- How I came to clean Kate’s pee off of Will’s bedroom floor this morning.
- The many ridiculous hours it takes to prepare for a board meeting, and by extension, the high suck-factor found in Kinko’s website.
- My fantasy workday, complete with regular deliveries of food I do not cook.
- A discussion of when self-help books become lame and indulgent.
- Paul’s sudden decision to empty, clean, purge, and re-organize the entire kitchen.
- A philosophical quandary regarding house-disruptive projects: does timing matter?
- What mattress is best?
- A 6-year old debate on which is stronger: gorillas or boxers?
- How I came to clean Kate’s pee off of Will’s bedroom floor this morning.
Borrowing from the incomparable list-making of Alejna, this is a list related to EPIPHANY.
- There’s a female wrestler Devorah Frost, who uses the name Epiphany.
- Epiphany (or Epiphanies) has been the title of television shows, including: Angel, Battlestar Galactica, Stargate Atlantis, and Babylon 5.
- Epiphany Johnson was a character on General Hospital.
- A song in the musical Sweeney Todd is called Epiphany.
- Epiphany, the sudden discovery of some meaning.
- Epiphany is also used to describe religious visions, such as Theophany, Hierophany, and Darsana.
- According to the Gospel of Matthew, the three Kings (Magi) followed a Star in the heavens to the Baby Jesus, arriving with gifts for him on the day now celebrated as Epiphany. Melchior represented Europe, arrived on horseback and brought gold. Gaspar represented Arabia, arrived in camel, and brought frankincense. Balthazar represented Africa, arrived on elephant, and brought myrrh. Most Christian calendars recognize this date as January 6th.
- Some branches of Christianity celebrate the coming of Epiphany by honoring it as the Twelfth Night. These Christians Twelve Holy Days from December 26th to January 6th is considered the spiritual heart of the year to follow, with January 6th as “Holy of the Holiest.”
- In England, “Twelfth Night” is traditionally the last opportunity to party before the resumption of post-holiday work. The “Yule Log” is kept lit until Twelfth Night to bring good fortune in the new year.
- Eastern Orthodox churches celebrate the Baptism of Jesus with the Feast of Theophany (literally, “manifestation of God”) on January 6th. They also perform the “Great Blessing of the Waters.” In Greek Orthodox tradition, during the “Blessing of the Waters” celebration, young men dive into the water to retrieve a cross that was thrown in by a priest after being blessed. The first man to find it is believed to have good luck for a year.
- In Ireland, Epiphany is celebrated on January 6th under the name Little Christmas (Nollaig Bheag) , or Women’s Christmas. This is the first time I’ve heard of Women’s Christmas (Nollaig na mBan), but the general idea is that men take up all duties related to house, home, and family, and women party all day.
- Italian children hang their socks on the eve of January 6th for Befana to visit to fill them with candy or coal, behavior dependent. This is similar to Russia’s Baboushka, who also provides presents on the eve of Epiphany.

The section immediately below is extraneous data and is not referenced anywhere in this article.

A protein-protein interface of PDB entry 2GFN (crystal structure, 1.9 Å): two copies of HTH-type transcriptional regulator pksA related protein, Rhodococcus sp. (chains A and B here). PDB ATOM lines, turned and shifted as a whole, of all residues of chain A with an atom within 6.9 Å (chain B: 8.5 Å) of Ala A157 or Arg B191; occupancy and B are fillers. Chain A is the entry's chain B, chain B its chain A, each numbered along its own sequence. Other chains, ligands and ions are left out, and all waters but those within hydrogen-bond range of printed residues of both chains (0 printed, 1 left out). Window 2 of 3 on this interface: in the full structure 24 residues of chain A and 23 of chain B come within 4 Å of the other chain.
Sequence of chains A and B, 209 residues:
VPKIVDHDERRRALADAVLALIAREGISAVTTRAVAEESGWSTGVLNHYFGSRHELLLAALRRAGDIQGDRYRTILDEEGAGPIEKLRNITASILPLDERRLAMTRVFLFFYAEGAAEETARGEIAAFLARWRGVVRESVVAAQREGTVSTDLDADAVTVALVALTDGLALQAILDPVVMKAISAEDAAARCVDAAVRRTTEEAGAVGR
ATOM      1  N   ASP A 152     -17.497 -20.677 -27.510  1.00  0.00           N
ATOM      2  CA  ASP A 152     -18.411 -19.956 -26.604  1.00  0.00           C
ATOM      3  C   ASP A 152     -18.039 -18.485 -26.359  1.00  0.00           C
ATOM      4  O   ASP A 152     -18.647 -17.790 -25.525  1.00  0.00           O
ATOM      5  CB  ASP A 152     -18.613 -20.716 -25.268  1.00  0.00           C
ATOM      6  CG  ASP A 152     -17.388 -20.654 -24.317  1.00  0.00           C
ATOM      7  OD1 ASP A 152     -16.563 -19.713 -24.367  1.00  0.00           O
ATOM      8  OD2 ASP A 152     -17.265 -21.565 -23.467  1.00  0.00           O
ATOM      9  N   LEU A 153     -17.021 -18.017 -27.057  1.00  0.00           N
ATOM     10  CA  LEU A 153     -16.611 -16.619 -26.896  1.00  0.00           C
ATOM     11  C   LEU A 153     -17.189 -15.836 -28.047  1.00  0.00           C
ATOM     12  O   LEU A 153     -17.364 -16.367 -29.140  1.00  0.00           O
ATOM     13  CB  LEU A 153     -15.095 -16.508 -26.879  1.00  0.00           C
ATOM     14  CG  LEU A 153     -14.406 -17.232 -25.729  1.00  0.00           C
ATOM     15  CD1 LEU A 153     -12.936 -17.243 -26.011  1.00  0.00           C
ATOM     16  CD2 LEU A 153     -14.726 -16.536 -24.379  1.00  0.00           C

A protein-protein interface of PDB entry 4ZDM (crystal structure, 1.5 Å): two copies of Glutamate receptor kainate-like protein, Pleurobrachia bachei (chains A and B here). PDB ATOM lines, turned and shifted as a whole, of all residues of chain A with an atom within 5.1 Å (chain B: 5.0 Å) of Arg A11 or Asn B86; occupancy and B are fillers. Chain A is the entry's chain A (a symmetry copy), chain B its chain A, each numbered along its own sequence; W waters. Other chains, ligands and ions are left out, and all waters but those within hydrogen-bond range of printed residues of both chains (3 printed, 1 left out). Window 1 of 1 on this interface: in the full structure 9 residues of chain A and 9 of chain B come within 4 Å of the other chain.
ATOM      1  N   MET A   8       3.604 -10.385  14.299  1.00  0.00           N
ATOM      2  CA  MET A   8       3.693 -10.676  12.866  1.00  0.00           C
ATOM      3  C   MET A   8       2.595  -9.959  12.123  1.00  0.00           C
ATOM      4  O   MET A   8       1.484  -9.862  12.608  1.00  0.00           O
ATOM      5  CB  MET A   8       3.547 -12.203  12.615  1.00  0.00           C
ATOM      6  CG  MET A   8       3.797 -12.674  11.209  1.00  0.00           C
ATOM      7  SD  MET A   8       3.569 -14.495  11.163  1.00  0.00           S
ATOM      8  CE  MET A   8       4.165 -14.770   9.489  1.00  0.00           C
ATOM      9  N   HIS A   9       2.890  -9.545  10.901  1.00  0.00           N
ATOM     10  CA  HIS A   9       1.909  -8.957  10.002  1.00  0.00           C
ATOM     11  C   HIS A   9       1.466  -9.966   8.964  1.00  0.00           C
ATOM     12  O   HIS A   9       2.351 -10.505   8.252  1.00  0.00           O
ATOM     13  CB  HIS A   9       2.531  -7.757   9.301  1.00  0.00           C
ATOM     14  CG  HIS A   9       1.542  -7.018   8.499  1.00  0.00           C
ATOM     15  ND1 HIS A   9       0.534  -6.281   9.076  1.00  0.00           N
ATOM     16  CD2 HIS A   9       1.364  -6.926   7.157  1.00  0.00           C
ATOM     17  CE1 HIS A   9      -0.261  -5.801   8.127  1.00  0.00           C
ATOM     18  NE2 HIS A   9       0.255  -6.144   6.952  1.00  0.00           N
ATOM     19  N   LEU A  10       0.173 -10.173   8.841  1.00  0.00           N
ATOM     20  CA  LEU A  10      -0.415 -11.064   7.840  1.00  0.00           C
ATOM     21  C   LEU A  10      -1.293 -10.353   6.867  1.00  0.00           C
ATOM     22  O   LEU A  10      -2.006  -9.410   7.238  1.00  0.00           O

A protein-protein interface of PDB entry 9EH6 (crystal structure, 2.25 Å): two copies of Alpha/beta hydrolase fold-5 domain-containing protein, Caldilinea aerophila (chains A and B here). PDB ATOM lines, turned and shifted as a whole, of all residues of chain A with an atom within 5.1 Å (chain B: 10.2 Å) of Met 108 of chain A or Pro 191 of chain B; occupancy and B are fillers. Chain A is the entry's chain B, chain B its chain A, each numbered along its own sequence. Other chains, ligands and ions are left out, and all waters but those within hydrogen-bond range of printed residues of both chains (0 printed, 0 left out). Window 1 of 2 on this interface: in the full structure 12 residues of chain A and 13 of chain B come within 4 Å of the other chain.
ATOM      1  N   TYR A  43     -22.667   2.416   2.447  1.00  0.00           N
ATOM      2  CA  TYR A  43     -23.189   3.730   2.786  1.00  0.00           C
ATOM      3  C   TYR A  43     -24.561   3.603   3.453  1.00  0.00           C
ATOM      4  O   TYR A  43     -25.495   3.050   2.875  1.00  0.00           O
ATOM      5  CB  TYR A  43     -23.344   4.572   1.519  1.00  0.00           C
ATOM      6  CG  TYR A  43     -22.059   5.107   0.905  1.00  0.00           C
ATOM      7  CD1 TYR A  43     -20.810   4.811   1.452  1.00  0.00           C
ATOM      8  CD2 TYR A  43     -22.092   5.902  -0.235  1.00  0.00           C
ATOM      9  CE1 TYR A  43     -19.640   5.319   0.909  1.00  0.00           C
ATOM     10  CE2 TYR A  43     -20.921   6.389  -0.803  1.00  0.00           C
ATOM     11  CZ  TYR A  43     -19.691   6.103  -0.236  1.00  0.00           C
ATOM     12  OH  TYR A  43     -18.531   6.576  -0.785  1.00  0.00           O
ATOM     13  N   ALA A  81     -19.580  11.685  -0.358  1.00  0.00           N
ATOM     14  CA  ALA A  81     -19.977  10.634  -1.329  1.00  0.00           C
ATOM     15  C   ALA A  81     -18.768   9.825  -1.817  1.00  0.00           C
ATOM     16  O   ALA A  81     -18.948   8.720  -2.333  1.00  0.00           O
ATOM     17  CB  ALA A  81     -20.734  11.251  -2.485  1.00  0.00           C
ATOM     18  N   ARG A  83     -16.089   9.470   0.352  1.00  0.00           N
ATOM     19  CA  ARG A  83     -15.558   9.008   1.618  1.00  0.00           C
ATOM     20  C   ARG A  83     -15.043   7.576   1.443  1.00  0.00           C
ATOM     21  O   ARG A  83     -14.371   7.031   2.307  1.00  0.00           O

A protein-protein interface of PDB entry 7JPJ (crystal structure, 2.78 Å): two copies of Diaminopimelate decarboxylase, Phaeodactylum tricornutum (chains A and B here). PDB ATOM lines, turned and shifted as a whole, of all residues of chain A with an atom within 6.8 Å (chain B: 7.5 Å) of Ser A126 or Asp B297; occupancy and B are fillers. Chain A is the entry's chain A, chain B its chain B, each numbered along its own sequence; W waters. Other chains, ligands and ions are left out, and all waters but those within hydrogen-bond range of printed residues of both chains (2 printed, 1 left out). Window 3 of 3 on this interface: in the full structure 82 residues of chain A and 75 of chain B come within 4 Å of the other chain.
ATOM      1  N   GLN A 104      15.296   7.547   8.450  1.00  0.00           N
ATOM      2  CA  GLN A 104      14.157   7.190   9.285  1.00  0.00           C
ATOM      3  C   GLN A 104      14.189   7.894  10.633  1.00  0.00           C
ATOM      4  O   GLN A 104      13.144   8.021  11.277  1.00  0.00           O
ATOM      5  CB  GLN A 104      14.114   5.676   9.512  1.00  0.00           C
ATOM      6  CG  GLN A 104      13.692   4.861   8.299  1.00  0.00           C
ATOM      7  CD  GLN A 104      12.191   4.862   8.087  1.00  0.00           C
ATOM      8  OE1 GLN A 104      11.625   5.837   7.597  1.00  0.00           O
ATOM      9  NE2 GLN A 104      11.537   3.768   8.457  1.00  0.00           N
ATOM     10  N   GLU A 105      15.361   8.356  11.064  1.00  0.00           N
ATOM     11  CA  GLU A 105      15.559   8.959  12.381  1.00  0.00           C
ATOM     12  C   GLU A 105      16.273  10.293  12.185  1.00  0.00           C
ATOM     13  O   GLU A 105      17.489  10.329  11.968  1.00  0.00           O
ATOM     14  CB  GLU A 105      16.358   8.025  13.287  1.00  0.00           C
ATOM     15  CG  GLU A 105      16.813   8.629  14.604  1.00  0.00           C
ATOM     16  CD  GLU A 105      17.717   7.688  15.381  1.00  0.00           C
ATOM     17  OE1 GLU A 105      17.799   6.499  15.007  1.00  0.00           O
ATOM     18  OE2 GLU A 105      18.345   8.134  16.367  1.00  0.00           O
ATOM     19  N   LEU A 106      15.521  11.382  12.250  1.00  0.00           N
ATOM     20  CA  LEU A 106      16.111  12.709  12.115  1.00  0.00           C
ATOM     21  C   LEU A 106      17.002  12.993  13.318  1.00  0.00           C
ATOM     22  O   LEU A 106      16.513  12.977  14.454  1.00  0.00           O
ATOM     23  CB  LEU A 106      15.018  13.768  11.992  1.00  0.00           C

- In Spanish tradition, on the even of the Day of the Kings (El Dia de los Reyes), children polish and leave their shoes ready to accept presents from the Kings. Roscon, a special type of bread decorated with candy fruit, is made.
- In Mexico, children may leave shoes near the family nativity season or under a tree, with notes with toy requests for the Kings, sometimes with offerings of hay for the Kings’ animals. A bread called Rosca de Reyes is made in the shape of a King’s crown and holds a small doll inside. The person who finds the doll in their bit of Rosca is responsible for throwing a party on February 2nd, “Candelaria Day”.
- Similarly, in Puerto Rico, children traditionally fill a box with hay and put it under their beds. They eat Rosca de Reyes in the evening, with a small doll inside representing the baby Jesus.
- The Christmas season ends on January 6th in the Philippines for Tatlong Hari (“Three Kings”). Children here also leave shoes out, so that candy or money may be placed inside. Others greet one another with the phrase “Happy Three Kings!”
- The gâteau des Rois is eaten in France on Epiphany. This is a kind of king cake, with a trinket (usually a porcelain figurine of a king) or a bean hidden inside. The person who gets the piece of cake with the trinket becomes “king” for a day. King cakes are eaten in other areas of Europe, including Belgium and Portugal.
- King Cake is also available in Louisiana starting on January 6th, as Epiphany marks the start of the Carnival Season, which lasts to Mardi Gras Day. (Side note: I’m all about blasphemy, but eating King Cake before January 6th is seriously messed up.)
- Epiphany = January 6th = tomorrow.
- It is the last day of the yearly daily blogging event, Holidailies.
- King cakes will go on sale in New Orleans; Paul will have jury duty; and Kate will go to the Aquarium on a field trip.
- My age will change from age 21 to age 22. In hex.
- Tomorrow, January 6th, is My Birthday.
Like last year, I am doing a post round-up by listing the first sentences from the first post from each month in 2009.
Looking back on that post, I see that I made a few blog-related resolutions. Things I would do, or finish, or whatever. Predictably, I did none of them. Resolutions are not my strong-suit.